Delft tile at Dyrham Park, South Gloucestershire.

Delft glazed earthenware plaque copying a plate from Nieuhof’s Embassy … to the … Emperor of China (Dutch edition 1665, English edition 1669), illustrating a pineapple plant and a banana plantain, late seventeenth century, at Dyrham Park, South Gloucestershire, NT 452248. ©National Trust Images/Chris Lacey

And just as the importation of Chinese goods stimulated the production of imitations in pseudo-Asian or ‘chinoiserie’ styles, so the Grand Tour was hugely influential on British artists, architects and designers.

The Lake of Avernus by Jakob Philipp Hackert (Prenzlau 1737 ¿ San Piero di Careggi 1807)

Painting depicting Lake Avernus near Naples by Jakob Philipp Hackert, 1800, at Attingham Park, Shropshire, NT 609001. ©National Trust Images/John Hammond

I am not saying that the Grand Tour and chinoiserie are identical in all their aspects, but I do think that some of the parallels between them are striking.

7 Responses to “China and Italy”

  1. arranqhenderson Says:

    Interesting stuff. It’s quite true as you say that they both offered an ideal (and ideal?)

  2. arranqhenderson Says:

    sorry pressed “send” too soon there by accident, anyway just wanted to say interesting piece. True as you say they both offered an idea of beauty but also the “other” especially China of course, even though it was later brutally exploited in the Opium wars. I love those Capriccio type paintings for the Grand Tourists, the very de-lux postcards of souvenirs of their day. We have some good ones here in Ireland by Belotto and also my favourite by Gian Paulo Paninni, especially in the Milltown gift which was a donation, orrginally from Rusborough House, and an archetypal grand tour collection, (and taste) now at the Nat Gal of Ireland here. Nice essay anyway, interesting angle, and topics.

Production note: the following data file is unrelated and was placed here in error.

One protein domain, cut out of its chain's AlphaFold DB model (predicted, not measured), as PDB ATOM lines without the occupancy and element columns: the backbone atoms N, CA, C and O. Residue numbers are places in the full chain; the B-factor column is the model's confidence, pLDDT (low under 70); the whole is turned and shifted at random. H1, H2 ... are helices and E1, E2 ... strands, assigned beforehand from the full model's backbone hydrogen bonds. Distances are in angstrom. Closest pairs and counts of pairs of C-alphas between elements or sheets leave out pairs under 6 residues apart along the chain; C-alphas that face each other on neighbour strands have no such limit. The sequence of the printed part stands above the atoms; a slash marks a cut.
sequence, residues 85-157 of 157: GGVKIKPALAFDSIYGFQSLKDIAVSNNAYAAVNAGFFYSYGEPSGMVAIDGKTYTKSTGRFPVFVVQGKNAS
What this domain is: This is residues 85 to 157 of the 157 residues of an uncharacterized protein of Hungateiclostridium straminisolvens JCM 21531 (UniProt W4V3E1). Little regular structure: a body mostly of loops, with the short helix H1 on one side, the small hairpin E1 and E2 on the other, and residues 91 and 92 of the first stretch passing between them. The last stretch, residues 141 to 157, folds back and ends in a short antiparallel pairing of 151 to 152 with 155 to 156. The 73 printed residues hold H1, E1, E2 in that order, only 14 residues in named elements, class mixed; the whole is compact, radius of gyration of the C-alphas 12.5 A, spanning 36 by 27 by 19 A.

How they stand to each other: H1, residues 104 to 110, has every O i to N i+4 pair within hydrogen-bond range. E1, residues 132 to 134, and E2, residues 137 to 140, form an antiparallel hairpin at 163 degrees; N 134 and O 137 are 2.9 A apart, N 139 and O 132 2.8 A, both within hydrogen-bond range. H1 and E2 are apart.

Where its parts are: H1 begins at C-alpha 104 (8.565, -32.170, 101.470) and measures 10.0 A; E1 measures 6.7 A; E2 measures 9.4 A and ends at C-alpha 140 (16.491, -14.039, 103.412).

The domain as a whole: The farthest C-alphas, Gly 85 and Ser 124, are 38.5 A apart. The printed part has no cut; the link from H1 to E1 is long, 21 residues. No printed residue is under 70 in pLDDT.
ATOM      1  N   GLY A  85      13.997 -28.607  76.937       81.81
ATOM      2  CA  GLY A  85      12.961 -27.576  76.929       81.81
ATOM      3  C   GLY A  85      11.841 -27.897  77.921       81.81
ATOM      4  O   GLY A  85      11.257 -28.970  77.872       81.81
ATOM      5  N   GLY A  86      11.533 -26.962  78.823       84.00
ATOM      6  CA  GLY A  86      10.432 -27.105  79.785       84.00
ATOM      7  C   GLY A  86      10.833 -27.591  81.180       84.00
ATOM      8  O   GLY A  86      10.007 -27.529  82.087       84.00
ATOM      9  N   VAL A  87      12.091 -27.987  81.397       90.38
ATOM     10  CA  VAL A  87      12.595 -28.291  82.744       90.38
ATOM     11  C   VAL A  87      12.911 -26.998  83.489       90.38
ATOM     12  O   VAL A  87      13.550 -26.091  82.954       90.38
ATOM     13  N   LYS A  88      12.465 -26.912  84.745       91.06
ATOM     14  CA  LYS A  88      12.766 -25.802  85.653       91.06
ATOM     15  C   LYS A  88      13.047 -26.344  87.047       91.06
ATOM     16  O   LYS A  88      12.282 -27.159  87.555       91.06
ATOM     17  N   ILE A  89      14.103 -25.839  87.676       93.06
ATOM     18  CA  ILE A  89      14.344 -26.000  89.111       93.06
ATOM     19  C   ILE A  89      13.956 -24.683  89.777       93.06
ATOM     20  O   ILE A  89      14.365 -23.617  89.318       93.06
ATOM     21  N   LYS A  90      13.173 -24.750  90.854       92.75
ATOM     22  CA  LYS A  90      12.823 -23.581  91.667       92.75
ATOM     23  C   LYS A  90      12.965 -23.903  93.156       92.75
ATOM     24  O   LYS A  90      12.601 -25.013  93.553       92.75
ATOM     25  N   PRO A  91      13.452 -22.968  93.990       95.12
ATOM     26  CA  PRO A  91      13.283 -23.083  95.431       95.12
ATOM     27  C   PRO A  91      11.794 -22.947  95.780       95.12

3. Emile de Bruijn Says:

    Thanks very much. Yes the whole ‘other’ thing in the way China was perceived in the west is fascinating, fluctuating between the ‘admirable and desirable other’ and the ‘alien and inferior other’.

    I must check out the Milltown gift in the National Gallery of Ireland, thanks for mentioning.

  4. trewinb Says:

    The major difference of course is that the Grand Tour was for the most part ‘experienced’ and items brought back were effectively souvenirs, whereas chinoiserie was generally purchased by those who had not actually travelled. As you note, once in Britain both were integrated in a similar way into architecture, decoration and gardens.

  5. Emile de Bruijn Says:

    Indeed – ‘travel’ vs ‘armchair travel’.

  6. Diane martinson Says:

    Very interesting comparison! Where will the completed article be able to be seen? Thank you.

  7. Emile de Bruijn Says:

    Thank you. It will be in a book edited by Professor John Stobart about travel and the British Country House, to be published by Manchester University Press. I think the book as a whole is in the final stages of editing now, so may come out later this year, or perhaps in 2017.